Something you don't see anymore: A tree on the top of the house when under construction. As a kid I would frequently wonder why they would do that. It was explained away by telling me it was because they had reached the highest point of a building. It still did not satisfy me on the 'Why' this was done. How goofy is it to a child's rational mind to let a passer by know that you've reached the highest point of your construction by using something as abstract as placing a tree on top of a house? Very, to mine that was. I tried to think of more rational explanations. To me it was equally ridiculous to use something as a tree for a lightening rod. I had never actually given this any more much thought later in life and into adulthood. Out of sight is out of mind. Until I was looking at some old pictures of a restoration of a windmill done back in 1976. There are pictures of some foliage on the roof and on the rod of the mill. But why a tree? I found this clipping from an article that appeared in the New York Times on June 14, 1909. "They put the tree up because their forefathers believed that every tree had a spirit living in it. Every time a tree was cut down to build a house there was one more spirit homeless. Lest he should do some harm to the house or the workers they put a branch on the highest part of the building yet erected for him to live in. Lodged there he was supposed to be fooled or satisfied, and then once the roof was on he could do no more harm"
So thank you Man-From-Quebec-Who-Happened-To-Be-In-The-City-Today.
I know you're supposed to go 'aha'. But this clarification raises some practical issues yet again. -How does the homeless spirit know where to look to find new lodgings? -Does it have to be the same kind of tree? -Why would putting on a roof stop spirits harming the house or the workers? -The list is endless...
Anecdotal evidence from the past suggests that nearly a hundred years ago Canadian builders didn't have a clue. Does the non appearance of trees on houses nowadays point to builders not believing anymore? Or have they just lost sight of the original meaning and found it pointless to carry on the tradition? I'm curious if there are still builders out there upholding the tradition.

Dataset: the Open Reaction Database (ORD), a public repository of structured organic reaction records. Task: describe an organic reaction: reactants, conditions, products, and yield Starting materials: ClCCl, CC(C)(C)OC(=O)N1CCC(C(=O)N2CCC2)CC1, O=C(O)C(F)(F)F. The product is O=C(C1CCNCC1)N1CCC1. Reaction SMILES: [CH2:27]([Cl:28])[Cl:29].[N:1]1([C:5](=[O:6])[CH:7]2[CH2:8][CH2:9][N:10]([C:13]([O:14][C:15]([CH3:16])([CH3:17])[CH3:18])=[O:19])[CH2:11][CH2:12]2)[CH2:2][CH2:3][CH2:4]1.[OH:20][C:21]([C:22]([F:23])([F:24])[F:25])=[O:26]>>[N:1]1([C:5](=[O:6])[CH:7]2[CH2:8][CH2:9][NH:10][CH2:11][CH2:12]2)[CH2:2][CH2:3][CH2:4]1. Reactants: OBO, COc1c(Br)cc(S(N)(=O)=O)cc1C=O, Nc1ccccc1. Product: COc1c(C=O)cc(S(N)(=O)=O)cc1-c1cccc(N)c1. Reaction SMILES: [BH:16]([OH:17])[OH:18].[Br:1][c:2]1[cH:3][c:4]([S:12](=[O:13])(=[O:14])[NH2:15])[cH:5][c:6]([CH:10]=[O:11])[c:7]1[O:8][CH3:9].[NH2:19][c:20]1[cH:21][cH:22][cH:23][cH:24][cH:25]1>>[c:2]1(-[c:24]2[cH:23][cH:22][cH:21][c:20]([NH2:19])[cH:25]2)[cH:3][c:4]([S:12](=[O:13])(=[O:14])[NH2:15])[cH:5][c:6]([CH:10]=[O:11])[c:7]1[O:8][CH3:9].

In class yesterday we were discussing early surveying photographers and their pioneering work. We were studying the Americas of the 19th century during the 60's. To illustrate this topic two artists were chosen. Carlton Watkins (of Yosemite-fame) and Timothy O'Sullivan. Our professor told us O'Sullivan was a follower of catastrophism. I had hear this term before, but purely related to in a geological sense. I thought of the asteroid theory hitting earth during the Cretaceous period among other things. In the religious sense it is seeing the hand of God in landscapes or resorting to the "God did it" argument. The great flood, what have you.
In O'Sullivan's case I thought it not even relevant to mention this, it is not even the essence of his works. Watkins did the same, and I believe both did so out of pleasure of exploration and experimentation rather than, in O'Sullivan's case, a religious belief or motivation. I have enjoyed reading up on this, there are some interesting lines of thought here. We were just looking at purely formal traits of the work. If we were to take King's theories into consideration we would venture out of the realm of the purpose of the lecture. Bit still, I think it is a good mind exercise to see if King would have had a significant impact on the work of O'Sullivan. Unfortunately we can only guess and cannot ask them if they could shed some light on the matter.
I did enjoy the lecture yesterday and an very glad to have armchair access to a plethora of pictures and information.
This fellow is taking up some ceiling space in the kitchen. It looks gargantuan from the picture, but I'd say it's roughly about four centimeters across. Any thoughts on what kind of moth it may be? It does not seem to be very active during the daytime. When I came downstairs this morning it had shifted residual place since last night. I've been searching for a match on tinterwebz but have failed so far.